It seems to be that as the United States federal government and the Presidency in particular have gradually morphed into something more like a European monarchy, our attitude towards its sovereignty has shifted. Certainly no state or province or faction of the ruling class would dare to challenge the military might of the United States in a single act of open revolt.
But as time goes on we challenge it in small acts of secret revolt. Violation, for example, of our draconian system of immigration laws has become quite common. How many appointees to the federal bench or to the office of Attorney General must be caught in nanny-gate scandals involving child care payments to illegal aliens made under the table before we get the fact that our governing class, even that part which is directly pledged to enforce the law, routinely ignore this law?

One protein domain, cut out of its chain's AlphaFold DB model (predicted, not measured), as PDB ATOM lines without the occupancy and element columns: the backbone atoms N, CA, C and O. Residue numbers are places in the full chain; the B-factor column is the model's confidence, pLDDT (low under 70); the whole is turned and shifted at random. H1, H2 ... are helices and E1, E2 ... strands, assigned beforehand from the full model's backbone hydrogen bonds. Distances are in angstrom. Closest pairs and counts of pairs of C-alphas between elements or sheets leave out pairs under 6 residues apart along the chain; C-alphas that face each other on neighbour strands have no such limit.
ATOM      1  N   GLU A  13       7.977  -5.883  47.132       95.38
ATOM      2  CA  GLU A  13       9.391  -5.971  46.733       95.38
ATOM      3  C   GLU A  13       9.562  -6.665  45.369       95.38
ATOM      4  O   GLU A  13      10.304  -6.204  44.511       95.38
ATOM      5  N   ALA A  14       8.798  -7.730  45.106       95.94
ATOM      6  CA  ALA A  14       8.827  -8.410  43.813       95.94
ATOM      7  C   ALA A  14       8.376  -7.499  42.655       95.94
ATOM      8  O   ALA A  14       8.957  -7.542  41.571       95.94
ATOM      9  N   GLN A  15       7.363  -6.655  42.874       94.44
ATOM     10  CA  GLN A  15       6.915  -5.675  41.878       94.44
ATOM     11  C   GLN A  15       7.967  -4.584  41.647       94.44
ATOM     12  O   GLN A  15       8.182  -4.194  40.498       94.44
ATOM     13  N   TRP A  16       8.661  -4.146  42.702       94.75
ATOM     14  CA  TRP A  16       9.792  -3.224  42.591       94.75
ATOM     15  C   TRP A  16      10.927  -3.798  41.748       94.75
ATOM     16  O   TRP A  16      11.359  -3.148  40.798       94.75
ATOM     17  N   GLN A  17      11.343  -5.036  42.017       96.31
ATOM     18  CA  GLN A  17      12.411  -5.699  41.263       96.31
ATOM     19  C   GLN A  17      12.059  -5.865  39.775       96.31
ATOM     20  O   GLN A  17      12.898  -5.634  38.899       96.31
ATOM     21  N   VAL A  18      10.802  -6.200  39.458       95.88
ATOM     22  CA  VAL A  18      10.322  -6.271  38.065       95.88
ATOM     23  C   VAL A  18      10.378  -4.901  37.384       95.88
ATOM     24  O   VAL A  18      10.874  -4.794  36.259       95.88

Most of us aren’t all that rebellious. But when the list of petty tyrannies levied upon us by the governments that are supposed to be instituted for our benefit become so numerous that even knowing the law, much less following it, becomes impossible for citizens, we lose respect for the law, first at the edges, and soon enough, at the core. The governmental reaction is always the same, more laws to force compliance. Oddly, reducing the number of laws would likely enhance compliance with the law.
Playing Calvinball is no way to run a country.